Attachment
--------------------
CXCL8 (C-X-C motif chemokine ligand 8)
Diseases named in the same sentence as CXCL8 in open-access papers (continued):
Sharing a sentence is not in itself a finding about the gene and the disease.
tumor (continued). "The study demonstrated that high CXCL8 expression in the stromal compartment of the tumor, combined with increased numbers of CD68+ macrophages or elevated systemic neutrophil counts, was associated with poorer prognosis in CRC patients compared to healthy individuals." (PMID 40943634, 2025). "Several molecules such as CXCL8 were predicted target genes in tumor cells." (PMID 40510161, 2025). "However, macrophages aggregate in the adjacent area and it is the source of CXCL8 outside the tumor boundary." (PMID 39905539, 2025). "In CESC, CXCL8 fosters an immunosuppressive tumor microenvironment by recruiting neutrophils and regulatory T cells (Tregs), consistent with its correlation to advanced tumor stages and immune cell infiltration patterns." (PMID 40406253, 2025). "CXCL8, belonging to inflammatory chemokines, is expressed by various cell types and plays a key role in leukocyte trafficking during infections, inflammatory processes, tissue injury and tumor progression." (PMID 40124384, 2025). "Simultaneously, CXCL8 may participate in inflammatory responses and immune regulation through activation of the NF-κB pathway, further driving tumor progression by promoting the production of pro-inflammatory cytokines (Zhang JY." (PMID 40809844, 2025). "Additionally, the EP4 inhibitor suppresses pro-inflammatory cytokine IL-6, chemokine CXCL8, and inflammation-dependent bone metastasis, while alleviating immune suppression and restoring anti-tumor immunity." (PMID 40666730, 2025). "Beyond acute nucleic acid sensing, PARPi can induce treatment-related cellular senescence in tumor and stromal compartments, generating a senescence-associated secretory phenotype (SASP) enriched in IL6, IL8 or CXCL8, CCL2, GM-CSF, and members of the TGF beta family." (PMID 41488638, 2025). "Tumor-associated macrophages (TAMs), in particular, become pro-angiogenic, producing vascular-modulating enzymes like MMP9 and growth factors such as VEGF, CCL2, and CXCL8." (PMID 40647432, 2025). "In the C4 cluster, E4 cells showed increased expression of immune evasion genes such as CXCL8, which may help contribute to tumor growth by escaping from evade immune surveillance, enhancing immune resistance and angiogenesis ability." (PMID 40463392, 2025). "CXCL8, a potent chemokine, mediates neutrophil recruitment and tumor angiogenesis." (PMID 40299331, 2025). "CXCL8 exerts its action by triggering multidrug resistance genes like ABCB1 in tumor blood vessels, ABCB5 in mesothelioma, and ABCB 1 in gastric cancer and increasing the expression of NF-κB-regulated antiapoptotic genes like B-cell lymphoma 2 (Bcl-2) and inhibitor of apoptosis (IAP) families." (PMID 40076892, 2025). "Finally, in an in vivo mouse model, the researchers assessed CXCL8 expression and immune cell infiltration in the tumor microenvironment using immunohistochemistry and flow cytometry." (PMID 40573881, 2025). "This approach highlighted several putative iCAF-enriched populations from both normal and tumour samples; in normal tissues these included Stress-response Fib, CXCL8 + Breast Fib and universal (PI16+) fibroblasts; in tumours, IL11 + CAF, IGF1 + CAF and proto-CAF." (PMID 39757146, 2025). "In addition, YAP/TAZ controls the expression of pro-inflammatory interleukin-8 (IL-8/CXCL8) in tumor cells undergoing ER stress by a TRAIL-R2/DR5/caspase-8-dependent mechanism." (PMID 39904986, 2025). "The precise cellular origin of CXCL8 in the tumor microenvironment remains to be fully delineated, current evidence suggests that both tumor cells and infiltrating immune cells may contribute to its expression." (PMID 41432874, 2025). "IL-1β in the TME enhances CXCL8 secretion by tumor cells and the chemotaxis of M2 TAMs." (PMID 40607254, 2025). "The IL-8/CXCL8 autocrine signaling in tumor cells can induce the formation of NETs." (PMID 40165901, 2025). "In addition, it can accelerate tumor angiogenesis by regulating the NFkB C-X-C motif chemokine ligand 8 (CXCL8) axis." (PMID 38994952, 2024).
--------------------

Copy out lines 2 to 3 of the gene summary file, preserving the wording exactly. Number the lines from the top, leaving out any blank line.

Diseases named in the same sentence as CXCL8 in open-access papers (continued):
Sharing a sentence is not in itself a finding about the gene and the disease.